Thursday 30 May 2013

Guest Post ------ Riding for the Disabled ----Guest Post

J is a friend of E's and they met through Riding for the Disabled (RDA). Even though J has very mild CP, her more pressing difficulties are in social, developmental and behavioural aspects. I wanted her to participate in something that not only helps develop her physicality, but her sense of self.

In school and in other areas of life, J comes last in pretty much everything and she is very much aware of this. I really believed that RDA would help counter this.  I knew of RDA, because my mother was a paediatric physiotherapist, who used to extol its virtues for children with ASL.   I also used to volunteer with RDA before I had J, so I was well aware of the benefits this could bring to a young person.

J loves her weekly riding session. She loves the horses and the actual riding.  It gives her such joy and confidence.  I wish they could provide lessons every day! 

  J's RDA lessons cost £6 per half hour session, but this may vary depending on each RDA group. 

RDA is available to all kinds of disabilities, from CP through to children with autism.   To apply please refer to the RDA website, but note you will also need a letter from your doctor stating how/why your child will benefit from RDA.

Unfortunately, they do tend to have waiting lists as they are very much dependent on volunteers.  The volunteers are fantastic, coming in all ages and from all walks of life. They have a training schedule, where the experience instructors teach volunteers on various areas, such as the best way to lead a RDA horse and the best way to walk alongside the horse/child.  RDA is always on the lookout for volunteers as this directly affects the number of children who can benefit from RDA.

Tuesday 28 May 2013

Planning for Transition – Questions, Questions, Questions

So with meetings lined up with three high schools, I needed to turn my vision of inclusion into something to drive discussion and decision making.   I like structure and colour so used my mind mapping software to map out all the things that I need to know about,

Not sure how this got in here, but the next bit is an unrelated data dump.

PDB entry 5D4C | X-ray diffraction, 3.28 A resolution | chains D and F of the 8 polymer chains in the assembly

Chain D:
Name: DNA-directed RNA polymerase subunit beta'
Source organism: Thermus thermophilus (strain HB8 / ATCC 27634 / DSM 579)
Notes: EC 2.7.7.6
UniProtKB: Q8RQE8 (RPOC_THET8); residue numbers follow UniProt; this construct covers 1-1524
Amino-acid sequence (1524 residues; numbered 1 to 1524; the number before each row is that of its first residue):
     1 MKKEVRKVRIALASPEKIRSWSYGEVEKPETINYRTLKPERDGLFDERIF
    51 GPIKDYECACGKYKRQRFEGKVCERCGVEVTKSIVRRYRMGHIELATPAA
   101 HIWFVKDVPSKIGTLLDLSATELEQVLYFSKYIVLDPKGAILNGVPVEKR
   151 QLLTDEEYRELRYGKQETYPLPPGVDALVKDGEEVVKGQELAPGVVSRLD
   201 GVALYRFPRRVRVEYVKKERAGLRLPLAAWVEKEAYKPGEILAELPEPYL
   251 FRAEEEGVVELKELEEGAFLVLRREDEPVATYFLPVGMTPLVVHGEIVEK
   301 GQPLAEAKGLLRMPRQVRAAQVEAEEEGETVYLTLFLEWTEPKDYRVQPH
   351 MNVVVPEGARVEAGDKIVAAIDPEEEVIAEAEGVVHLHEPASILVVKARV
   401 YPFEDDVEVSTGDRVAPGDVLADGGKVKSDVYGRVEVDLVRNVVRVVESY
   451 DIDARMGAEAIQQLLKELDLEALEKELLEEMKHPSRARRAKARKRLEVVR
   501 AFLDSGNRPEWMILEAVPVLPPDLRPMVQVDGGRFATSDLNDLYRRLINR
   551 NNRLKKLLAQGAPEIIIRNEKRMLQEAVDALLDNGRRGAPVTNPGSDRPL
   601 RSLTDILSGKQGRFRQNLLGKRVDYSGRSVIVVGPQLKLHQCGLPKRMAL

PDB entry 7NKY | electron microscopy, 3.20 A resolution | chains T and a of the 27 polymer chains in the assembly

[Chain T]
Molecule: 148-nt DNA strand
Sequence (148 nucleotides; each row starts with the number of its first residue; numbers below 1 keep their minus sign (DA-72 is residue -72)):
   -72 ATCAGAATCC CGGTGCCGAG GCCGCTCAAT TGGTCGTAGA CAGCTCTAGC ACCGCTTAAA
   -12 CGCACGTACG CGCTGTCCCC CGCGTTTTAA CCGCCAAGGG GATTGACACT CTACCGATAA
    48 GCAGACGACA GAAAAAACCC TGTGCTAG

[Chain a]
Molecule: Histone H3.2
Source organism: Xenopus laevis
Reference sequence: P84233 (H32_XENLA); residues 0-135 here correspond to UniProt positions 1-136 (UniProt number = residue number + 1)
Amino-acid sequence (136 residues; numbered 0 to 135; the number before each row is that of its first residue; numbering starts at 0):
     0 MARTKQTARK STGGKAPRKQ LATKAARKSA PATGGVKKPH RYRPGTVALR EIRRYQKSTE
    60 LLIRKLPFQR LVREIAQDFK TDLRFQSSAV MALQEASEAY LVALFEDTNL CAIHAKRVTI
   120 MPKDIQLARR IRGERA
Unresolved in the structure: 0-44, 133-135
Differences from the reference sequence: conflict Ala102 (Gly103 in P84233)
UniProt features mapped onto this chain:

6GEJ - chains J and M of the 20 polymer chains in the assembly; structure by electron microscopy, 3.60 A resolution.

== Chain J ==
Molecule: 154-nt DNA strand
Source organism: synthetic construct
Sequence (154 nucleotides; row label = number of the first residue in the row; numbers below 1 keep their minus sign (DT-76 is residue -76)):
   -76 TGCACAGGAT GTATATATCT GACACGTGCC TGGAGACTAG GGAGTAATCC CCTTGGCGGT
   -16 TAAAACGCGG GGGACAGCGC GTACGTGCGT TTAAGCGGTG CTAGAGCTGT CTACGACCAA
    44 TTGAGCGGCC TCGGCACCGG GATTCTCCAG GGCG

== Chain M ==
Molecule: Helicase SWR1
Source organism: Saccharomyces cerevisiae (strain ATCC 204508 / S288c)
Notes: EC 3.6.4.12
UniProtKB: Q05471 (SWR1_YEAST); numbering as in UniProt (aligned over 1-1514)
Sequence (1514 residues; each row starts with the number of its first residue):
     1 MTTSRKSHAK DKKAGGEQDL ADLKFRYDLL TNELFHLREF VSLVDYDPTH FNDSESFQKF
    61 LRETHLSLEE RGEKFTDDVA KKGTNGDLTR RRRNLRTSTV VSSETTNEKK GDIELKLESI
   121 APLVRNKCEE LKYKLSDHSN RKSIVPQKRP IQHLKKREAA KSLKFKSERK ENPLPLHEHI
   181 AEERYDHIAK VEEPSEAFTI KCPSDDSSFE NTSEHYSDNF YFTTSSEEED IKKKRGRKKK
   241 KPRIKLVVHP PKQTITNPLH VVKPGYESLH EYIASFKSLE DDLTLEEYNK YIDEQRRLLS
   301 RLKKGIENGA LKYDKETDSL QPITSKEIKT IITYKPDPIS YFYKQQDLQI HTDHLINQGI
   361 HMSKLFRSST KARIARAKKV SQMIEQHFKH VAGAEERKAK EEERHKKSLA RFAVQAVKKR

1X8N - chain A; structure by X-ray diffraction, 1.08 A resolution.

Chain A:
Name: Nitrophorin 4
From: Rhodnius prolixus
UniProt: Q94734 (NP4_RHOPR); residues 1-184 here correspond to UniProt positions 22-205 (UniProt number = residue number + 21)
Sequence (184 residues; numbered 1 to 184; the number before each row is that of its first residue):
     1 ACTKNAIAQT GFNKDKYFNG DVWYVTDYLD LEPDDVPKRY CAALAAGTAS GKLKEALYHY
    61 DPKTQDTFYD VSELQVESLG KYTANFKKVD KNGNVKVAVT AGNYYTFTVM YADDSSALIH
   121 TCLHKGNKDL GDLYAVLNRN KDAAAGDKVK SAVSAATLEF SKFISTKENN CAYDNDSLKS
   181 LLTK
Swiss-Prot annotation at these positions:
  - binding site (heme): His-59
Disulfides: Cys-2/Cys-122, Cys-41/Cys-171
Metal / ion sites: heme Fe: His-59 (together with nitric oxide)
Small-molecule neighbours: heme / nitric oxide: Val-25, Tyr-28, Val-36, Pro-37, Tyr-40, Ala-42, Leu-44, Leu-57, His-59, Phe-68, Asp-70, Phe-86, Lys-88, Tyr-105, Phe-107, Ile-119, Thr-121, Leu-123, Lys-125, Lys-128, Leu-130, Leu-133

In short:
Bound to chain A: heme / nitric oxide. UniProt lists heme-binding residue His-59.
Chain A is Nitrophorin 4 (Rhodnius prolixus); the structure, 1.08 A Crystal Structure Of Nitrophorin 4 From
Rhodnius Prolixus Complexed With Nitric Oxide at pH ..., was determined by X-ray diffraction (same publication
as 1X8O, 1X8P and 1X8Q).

I shared this with the educational psychologist who would be accompanying me on these visits.  I think it’s important to be open and up front about what you want and I have learned to trust and rely on the ed psych.

From this he prepared a discussion list to be shared with the schools prior to the visit.  I reviewed it and made small amendments before it was sent.  To be honest it was helpful to have someone to put it into a summary as even though  I work in a school I found it daunting.

So now some questions.  Have you gone through this or other stage transition?  What questions would you ask?  Is there any improvements you could suggest to me?

Saturday 25 May 2013

Planning for Transition - Creating the Vision

There are a number of factors that will drive this process but a key fundamental is time.  Give yourself as much as possible and try to avoid rushing any step.

It is helpful to have a starting vision of what you want as a final outcome.  Fundamentally this will be the child’s picture but your input, guidance and development is vital.  I also found it really helpful to share this with professionals, family and friends and used their input to help create what’s right for your child.

Creating the Vision

For the transition to primary, we used a person centred planning approach.  This was facilitated by the educational home visiting team and was great for helping to articulate what we wanted school to look like.